For 6 whole days I practiced reaching the realm of Ain Soph without the Holly King’s aid. I was utterly preoccupied with the strange task that had been set for me; so much so that I did very little else. It was difficult at first, because I hadn’t a clue where to start, but with practice I found a method that worked.
The terrifying, foreboding doom that characterised my depression was like a shadow on the peripheries of my vision. I could never quite catch a glimpse of it, but if I approached with stillness of mind instead of chaotic thought and panic, it wasn’t nearly so elusive. So, I began to teach myself to shut down the offending thoughts at their root. It was as though some other part of me was persuading them to be discrete; convincing them it was a matter of life and death. It was like telling a child to stay quiet in the closet to hide from an intruder.
In the moments when there were no thoughts, I managed to return to the place the Holly King had called Ain Soph. I became weightless once again, and at one with the darkness that surrounded me. Each time the child in the closet forgot it was meant to be silent, the leviathan awoke and we had to start all over again.
On that 6th day, the whole exercise went smoothly. I remained in the desired state for what must have been approaching an hour. And then, for the first time, I saw the sleeping leviathan. It took all the strength I had not to jerk awake with shock; not to alter the rhythm of my breath. It was a colossal, grey, shapeless beast. It had no limbs, and no head to speak of: just three eyes and a dragon-like tail. All three eyes were closed, but they glistened in the light emitted by thousands of tiny stars. And there I was; poised to stalk the stars upon which the leviathan slept.
How would you approach a monster sleeping upon the treasure you seek? How about if you had to do it without forming a single thought in your mind? I don’t know how I did it. Such things are beyond knowledge, I have come to learn, and bear only an intuitive sort of understanding. The experience was something akin to willing a movement in a lucid dream. I looked at those stars, and I floated over to them without a body and without a thought.
And then there was an eye. A shining, ultraviolet eye that was bigger than my home; and, from somewhere below, a deafening roar. I fell back into my body, hitting reality like a cold pavement from 7 storeys up. I was shaking uncontrollably, my limbs were numb and my consciousness was in shock at having to deal with knowable things again. I drank readily of the water I kept by my side, and only when I spoke aloud – what the fuck? – did I notice my lap was covered in specks of sparkling dust, like glitter. I scooped it into a handkerchief as best I could, tied it up with a knot and put it into my coat pocket. I needed some air. It was 5am.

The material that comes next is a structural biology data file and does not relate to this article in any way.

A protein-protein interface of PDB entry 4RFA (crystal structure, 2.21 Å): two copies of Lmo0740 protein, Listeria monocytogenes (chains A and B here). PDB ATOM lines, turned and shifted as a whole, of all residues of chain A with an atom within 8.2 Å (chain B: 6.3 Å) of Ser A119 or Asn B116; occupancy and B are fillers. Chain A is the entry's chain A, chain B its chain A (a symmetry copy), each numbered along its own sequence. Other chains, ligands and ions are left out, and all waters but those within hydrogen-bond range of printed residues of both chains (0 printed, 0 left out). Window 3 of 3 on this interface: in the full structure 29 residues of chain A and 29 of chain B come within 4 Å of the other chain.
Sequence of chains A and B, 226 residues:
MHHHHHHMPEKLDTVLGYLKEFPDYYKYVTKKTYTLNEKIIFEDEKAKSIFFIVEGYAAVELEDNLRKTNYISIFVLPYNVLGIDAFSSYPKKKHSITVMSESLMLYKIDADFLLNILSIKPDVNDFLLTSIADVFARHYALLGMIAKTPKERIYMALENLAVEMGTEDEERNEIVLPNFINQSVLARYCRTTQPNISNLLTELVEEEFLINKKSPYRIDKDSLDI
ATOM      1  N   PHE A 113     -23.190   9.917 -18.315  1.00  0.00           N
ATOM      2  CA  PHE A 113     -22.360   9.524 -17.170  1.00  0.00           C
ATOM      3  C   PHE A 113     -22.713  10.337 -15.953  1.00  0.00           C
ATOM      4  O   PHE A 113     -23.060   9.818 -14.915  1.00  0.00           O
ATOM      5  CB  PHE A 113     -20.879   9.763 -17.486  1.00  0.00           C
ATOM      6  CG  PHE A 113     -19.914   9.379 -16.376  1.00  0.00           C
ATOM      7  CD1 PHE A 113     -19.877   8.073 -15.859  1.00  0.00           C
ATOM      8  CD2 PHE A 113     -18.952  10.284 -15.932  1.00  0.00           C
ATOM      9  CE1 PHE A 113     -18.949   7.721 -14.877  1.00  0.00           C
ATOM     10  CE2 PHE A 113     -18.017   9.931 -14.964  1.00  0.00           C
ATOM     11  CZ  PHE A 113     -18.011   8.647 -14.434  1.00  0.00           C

I took a route across the suburbs that was well-lit but unlikely to be used by others at that time of morning. It led out onto some open fields, and made me feel a little less choked by asphalt. But that day I was not alone. That day, there was a tall figure running across the fields at great speed. His feet barely seemed to touch the ground, like a skilled and graceful dancer. He pulled behind him a glistening net that spanned the whole width of a field. I screwed up my eyes and looked again, thinking perhaps I was delirious with lack of sleep. But no, there he was in his trench coat, ripped jeans and biker boots, spreading a film of tiny stars upon the grass and winter wheat: the Holly King. He saw me, too.
“Hey there! Glad you could make it, I could use a bit of help!” He hollered from a distance and beckoned me to join him. I found a gap in the hedge to squeeze through and trudged along to his side in a cold that bit harder the closer to him I got. He was looking healthier still than the last time I saw him: his cheeks were rosy and he had developed significant muscle tone. I pulled the handkerchief out from my pocket and showed him the contents. He clapped his hands together, “marvellous!”. Then, with surprising delicacy for such a strong finger and thumb, he pulled the tiny stars up from the fabric and showed me that they had formed a thin, net blanket upon being exposed to the air.
“Your first frost!” He remarked proudly. “Well done, well done, well done indeed!”
Then he showed me how to lay out the stolen stars. I ran through the cold air dragging my net, just like him! My offerings were pitiful in quantity when compared to his, but nonetheless I felt a warmth inside that had been missing for so long, at the thought I’d achieved something so out of the ordinary. I felt like I had worth; a purpose, no matter how left field. The Holly King put a sturdy hand on my shoulder as we admired our (mainly his) handiwork. I shivered.
My flash fiction collection Fragments of Perception is available now in paperback and e-book! For the full blurb, and to find out where to get your copy, please visit my books page.